The Beauty of Art is in Dialogue

Its March 2022, a week before Qatar Museums’ most ambitious project, Jeff Koons: Lost in America, draws its curtains. The exhibition features more than 60 artworks from the four-decades long career of one of the most glamorous contemporary artists, whose work bridges Pop, Minimalism and the readymade.

Photo by: Talha Belal (

With Qatar Museums making all the exhibitions in Doha entry-free, this is perhaps the best time to view one of the most exemplary works of an artist whose most recent work was auctioned for the highest auction price for a living artist, when Christie’s sold Rabbit for $91.1 million in 2019. Koon’s also held the distinction when his orange ‘balloon dog’ sold for $58.4 million in 2013.

The Curator walks journalists around Al Riwaq. Photo by: Talha Belal (

Curated by Massimiliano Gioni, Jeff Koons: Lost in America gives a bird’s eye view of the American culture of consumerism as seen through the eyes of the artist, reflected through larger-than-life expressions of familiar structures, memory and identity, in shiny, almost reverent surfaces and shapes that have a particularly nostalgia. The exhibition is the artists’ first in the Gulf region and is presented as part of the Qatar-USA 2021 Year of Culture programme.

Photo by: Talha Belal (

Lost in America presents a portrait of American culture as seen through Koons’ autobiography, beginning with his childhood in suburban Pennsylvania. The exhibition features more than 60 artworks drawn from Koons’ four-decades-long career and is divided into 16 galleries, each introduced by the artist, emphasising his memories, influences and fascination with American visual culture. Conceived as an expansive self-portrait, Lost in America also includes sculptures and paintings with mesmerising, mirrored surfaces that reflect the viewers and call attention to notions of self-transformation.

“Art has always been a way for me to define my own parameters,” says Koons explaining The New, ” The New Jeff Koons is based on a kindergarten photo with me using crayons.” Photo by: Talha Belal (

Starting the massive exhibition at Al Riwaq with a portrait of a kindergarten image of himself, Koon starts his self-exploratory journey saying, “I have always been an artist since I was born. Art has always been a way to define my own parameters, to externalise myself. The New Jeff Koons is based on my kindergarten photo, where I am seen with crayons. This was a time when I had felt that art had come under my feet and was taking me away.”

This process of self-exploration through art is seen in most of Koon’s works. He says, “When I choose an object, I am specifically choosing it to be able to show some aspect of what it is. I always try to make work that will help people survive that first moment of seeing things so that when they come into contact with art, it will be about their own history, their own potential.”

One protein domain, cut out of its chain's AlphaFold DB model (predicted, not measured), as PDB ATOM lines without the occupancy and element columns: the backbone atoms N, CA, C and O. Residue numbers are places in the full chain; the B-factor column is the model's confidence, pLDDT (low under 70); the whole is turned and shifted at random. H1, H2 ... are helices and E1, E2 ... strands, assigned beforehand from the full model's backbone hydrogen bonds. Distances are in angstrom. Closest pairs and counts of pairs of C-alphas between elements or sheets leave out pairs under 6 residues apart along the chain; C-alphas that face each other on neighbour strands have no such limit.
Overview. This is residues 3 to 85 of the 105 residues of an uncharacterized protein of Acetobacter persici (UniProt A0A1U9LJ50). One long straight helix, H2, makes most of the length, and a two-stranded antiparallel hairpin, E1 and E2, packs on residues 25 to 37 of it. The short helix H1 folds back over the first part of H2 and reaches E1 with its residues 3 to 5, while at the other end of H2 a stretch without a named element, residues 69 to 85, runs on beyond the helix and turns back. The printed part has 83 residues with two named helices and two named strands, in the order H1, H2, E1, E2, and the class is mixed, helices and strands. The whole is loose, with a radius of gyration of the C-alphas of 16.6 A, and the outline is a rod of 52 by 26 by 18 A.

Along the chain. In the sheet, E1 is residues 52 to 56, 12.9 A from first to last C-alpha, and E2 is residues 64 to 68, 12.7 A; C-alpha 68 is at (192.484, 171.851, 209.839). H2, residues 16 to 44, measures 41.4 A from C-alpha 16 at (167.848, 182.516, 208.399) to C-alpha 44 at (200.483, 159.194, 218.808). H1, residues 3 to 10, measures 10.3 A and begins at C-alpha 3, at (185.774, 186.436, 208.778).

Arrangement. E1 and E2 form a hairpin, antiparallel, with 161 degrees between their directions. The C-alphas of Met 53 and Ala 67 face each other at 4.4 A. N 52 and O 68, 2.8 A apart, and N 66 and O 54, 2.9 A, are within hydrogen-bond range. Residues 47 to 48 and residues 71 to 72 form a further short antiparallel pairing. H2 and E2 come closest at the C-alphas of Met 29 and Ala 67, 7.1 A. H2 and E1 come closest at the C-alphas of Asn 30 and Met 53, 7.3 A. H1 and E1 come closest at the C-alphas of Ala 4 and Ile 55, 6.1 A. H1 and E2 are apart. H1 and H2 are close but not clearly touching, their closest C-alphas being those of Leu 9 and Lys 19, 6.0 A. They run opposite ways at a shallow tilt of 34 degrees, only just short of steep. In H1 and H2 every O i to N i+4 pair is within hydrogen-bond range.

Sitting down for a short interview with Koons, SCALE asks him about his thoughts on the irony of having an exhibition on American culture in the Middle East, what it implies, he says “It means friendship,” he says, “For me, art is always about having dialogues with others, from a small group of friends to a larger audience. Art is about people interacting together, having an open communication.”

Photo by: Talha Belal (

Exhibition curator Gioni, who serves as artistic director of the New Museum in New York, said: “With his aesthetics of plenty and his dreams of transformation and acceptance, Koons has been creating a strange mirage of America. This will appear even more exciting when seen in Doha against the background of a city that has taken the fascination with the new to vertiginous heights.”

“The job of the artist is to make a gesture and really show people what their potential is. It is not about the object, and it’s not about the image; it’s about the viewer. That’s where the art happens. so that’s what I’m involved with. I’ve worked with materials to incite the desire and visceral experience but it was never about the luxury,” he says about his work.

Koons is also fascinated by the opportunities that the Middle East, and Qatar has to offer for artists after his visit to the galleries here.

Koon hints on his long-standing friendship with the ruling family, and especially with HE Sheikha Mayassa. He reminisces about his first trip to the country in 2004 when he was invited by Sheikh Saud to visit the country, when he also met the Father Emir at his house and the “dialogues began immediately, to perhaps have one sculpture of mine here and also to have an exhibition.”

Photo by: Talha Belal (

The central spine of Riwaq, the huge space that connects the gallery spaces that highlights Koon’s vast body of work is particularly spectacular. From the large Playdoh, the famous balloon dog to the comparatively smaller but highly valued Rabbit, the centre spine becomes the pivotal point in the exhibition, directing anyone who passes through this space, to stop and take it all in with awe. The grandeur of the white space framing the shiny works of Koon, is but a mesmerising sight.

Koon is quite pragmatic on how viewers from the Middle East will perceive his art and on the connecting feature of Koon art that fascinates its viewers. He says, “Lot of people think that you need to know more about art to have an opinion or even understand it. That is not true, all you need is to know yourself; you need self-acceptance and the rest follows. Once you accept yourself, you accept and understand what is around you. Art is the essence of who you are and is a projection of your future and what you will become. Nothing else matters.”

All Images Courtesy Qatar Museums